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Internationalize Your ASP.NET Applications (Part 2 of 3) : Page 4

See how to use culture settings to localize images, database content, numbers, currencies, and dates in your ASP.NET applications.




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In a Windows Forms application, it would be natural to put images in resource files, but web applications typically serve images from image files using HTTP, so using resource files is not a viable solution; the server would need to write each image to disk as a GIF, PNG or JPEG before it could be served. For the same reason, you're unlikely to store the images in a database. In this solution you'll create a folder to store the images for each culture that the sample site supports. You'll then use the localization code to dynamically assign the correct URLs. For example, the URLs for the French and UK English versions of the sample site differ.

<img src="/appname/images/fr-FR/image.gif" width="&#133;" height=""> <img src="/appname/images/en-GB/image.gif" width="&#133;" height="">

To dynamically create these URLs , create another server control containing an HTML <img> tag. Name the new control "Image" and create one private imageName member variable to hold the base name of the image. Create a public property called "Name" that gets and sets the imageName member variable's value. At runtime, you want to be able to assign the <img> tag's href attribute value dynamically. To do that, override the CreateChildControls method and construct the control's href attribute by concatenating the "images" folder to the culture name and the ImageUrl property. To create a French version for example, if the base imageName property contained "image.gif", you would end up with the URL "/appname/images/fr-FR/image.gif". Here's the overridden CreateChildControls method.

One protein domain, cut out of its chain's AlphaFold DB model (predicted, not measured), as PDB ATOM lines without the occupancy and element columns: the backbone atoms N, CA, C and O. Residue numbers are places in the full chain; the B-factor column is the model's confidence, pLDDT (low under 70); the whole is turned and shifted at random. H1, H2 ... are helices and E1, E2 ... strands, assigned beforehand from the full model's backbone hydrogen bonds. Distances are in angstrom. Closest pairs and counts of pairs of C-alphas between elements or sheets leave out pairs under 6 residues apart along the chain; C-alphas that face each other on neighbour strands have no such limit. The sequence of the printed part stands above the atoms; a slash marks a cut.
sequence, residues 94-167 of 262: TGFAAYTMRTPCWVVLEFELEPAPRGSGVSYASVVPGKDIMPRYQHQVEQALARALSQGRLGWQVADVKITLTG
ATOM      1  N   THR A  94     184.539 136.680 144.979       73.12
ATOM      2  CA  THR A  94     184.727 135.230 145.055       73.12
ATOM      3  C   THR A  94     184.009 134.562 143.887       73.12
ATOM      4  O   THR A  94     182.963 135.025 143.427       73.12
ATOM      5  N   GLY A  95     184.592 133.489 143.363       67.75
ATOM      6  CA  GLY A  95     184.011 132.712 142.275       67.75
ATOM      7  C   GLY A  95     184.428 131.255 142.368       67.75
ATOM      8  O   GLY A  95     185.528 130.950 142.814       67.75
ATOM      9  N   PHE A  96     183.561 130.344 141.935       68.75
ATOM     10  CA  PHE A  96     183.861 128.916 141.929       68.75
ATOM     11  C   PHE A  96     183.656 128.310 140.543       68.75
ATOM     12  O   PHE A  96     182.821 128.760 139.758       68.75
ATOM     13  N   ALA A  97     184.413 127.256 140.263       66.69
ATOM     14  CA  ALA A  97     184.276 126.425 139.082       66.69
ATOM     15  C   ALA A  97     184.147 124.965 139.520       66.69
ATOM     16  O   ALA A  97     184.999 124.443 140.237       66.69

protected override void CreateChildControls() { CultureInfo culture = Thread.CurrentThread.CurrentCulture; Image flag = new Image(); flag.ImageUrl = "images/" + culture.Name + "/" + imageName; flag.Width = imageWidth; flag.Height = imageHeight; Controls.Add(flag); }

Notice that the code uses properties for the width and height of the image, which were set by sizing the control in the designer. There are two limitations with this scheme. First, you must ensure an image is present across all the culture folders. Second, all the images for the cultures must be the same size.

In the article page, add two of these Image controls; one to display a flag relating to the culture, and the other to display a map of the geographic area identified with the culture.

<NewsSite:ImageControl runat="Server" id="FlagImage" ImageName="flag.gif" width="65" height="39"> </NewsSite:ImageControl> <NewsSite:ImageControl runat="Server" id="MapImage" ImageName="map.gif" width="39" height="39"> </NewsSite:ImageControl>

Note that you use the Image control in much the same way that you use the <img> tag—all you need to do is specify the image name and the dimensions of the image. To test the image localization, select a language from the drop-down list (see Figure 2) and then refresh the page in the browser to see the effect of the new language choice (see Figure 3).

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